Marketwired’s Finance Team Dons Hard Hats for Habitat for Humanity
When Marketwired’s Finance Team decided to participate in a Community Builder’s event, Brenda-Ann Funston, Credit and Collections Clerk, came up with an excellent idea. She’d heard great things about Habitat for Humanity Toronto (HFHT) and wanted to get involved. She suggested the idea to her team, and after a short discussion, so did they. She learned that the organization offers an Adopt-A-Day program, so she signed up her team for October 27. No one had construction experience but they were willing students nevertheless.
Arriving bright and early at an HFHT townhouse development in Scarborough, a suburb of Toronto, the group didn’t quite know what to expect. They quickly learned, however, as the first item on the agenda was to gear up in hard hats and boots on orders of the construction supervisor. He then split the team into three groups. One was put to work installing drywall – but not before a short how-to course. Another group focused on painting, and the third was asked to clean up construction debris to prepare for installation of new floors and kitchen cabinets. The townhouse development, which is being built on a former field, consists of several construction phases. Phase 1 is complete and occupied. The Finance team worked on three units in Phase 2 – a cluster of about 15 townhomes – that are in varying stages of development.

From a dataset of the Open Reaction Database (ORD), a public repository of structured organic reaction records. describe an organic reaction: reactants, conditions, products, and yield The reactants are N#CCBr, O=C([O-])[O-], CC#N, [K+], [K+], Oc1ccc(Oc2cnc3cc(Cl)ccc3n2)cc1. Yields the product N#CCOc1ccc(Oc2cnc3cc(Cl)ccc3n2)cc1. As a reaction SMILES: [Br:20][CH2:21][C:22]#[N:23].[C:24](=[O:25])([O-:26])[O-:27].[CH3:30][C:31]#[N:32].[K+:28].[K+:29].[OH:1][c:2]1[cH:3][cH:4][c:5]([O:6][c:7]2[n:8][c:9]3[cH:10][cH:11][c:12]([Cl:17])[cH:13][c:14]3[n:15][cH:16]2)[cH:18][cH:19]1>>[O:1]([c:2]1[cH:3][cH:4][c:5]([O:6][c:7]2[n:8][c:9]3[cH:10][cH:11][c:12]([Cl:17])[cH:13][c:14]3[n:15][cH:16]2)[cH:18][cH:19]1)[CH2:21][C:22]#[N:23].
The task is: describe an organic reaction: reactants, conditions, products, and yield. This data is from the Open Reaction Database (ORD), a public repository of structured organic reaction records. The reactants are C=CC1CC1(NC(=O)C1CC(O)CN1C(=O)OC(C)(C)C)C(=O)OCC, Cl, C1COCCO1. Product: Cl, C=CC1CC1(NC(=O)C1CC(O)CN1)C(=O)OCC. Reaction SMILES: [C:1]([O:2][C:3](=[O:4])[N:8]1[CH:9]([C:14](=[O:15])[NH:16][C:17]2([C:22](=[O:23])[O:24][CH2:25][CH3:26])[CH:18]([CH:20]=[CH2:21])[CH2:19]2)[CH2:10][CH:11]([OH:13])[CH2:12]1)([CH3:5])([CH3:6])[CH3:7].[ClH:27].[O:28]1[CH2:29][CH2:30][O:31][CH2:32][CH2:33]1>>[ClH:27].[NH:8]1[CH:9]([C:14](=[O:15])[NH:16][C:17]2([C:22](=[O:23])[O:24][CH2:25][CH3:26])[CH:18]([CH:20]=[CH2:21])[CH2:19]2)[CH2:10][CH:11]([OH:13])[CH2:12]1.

This is just one of many HFHT developments Volunteer and financial support from groups like Marketwired’s finance team makes a tremendous difference. An impact study conducted on Habitat Toronto Partner Families in 2012 revealed how affordable homeownership strengthens communities and opens doors for low-income youth:
76% of homeowners report an improvement in children’s school grades
81% report an improvement in children’s social lives
92% of respondents say they will remain in their HFHT home for a very long time or can’t imagine ever moving
Brenda said that despite the team’s inexperience, the contractors were all understanding and willing to show the group the ropes of each assigned trade. In addition to learning some new construction skills, she found out more about what a “partner family” needs to do to qualify for occupancy. The applying family not only must meet the qualifications for need and ability to repay the loan through an affordable payment plan, but must also spend 500 hours either participating in home building or volunteering at a Habitat for Humanity store.
At 4 pm the tired but fulfilled group shed their hard hats and work boots and called it a day. According to Brenda, “it was a great experience to be part of Habitat’s vision: ‘A world where everyone has a decent place to live’. The vision came to life when residents happily waved at us as they drove their children to school.”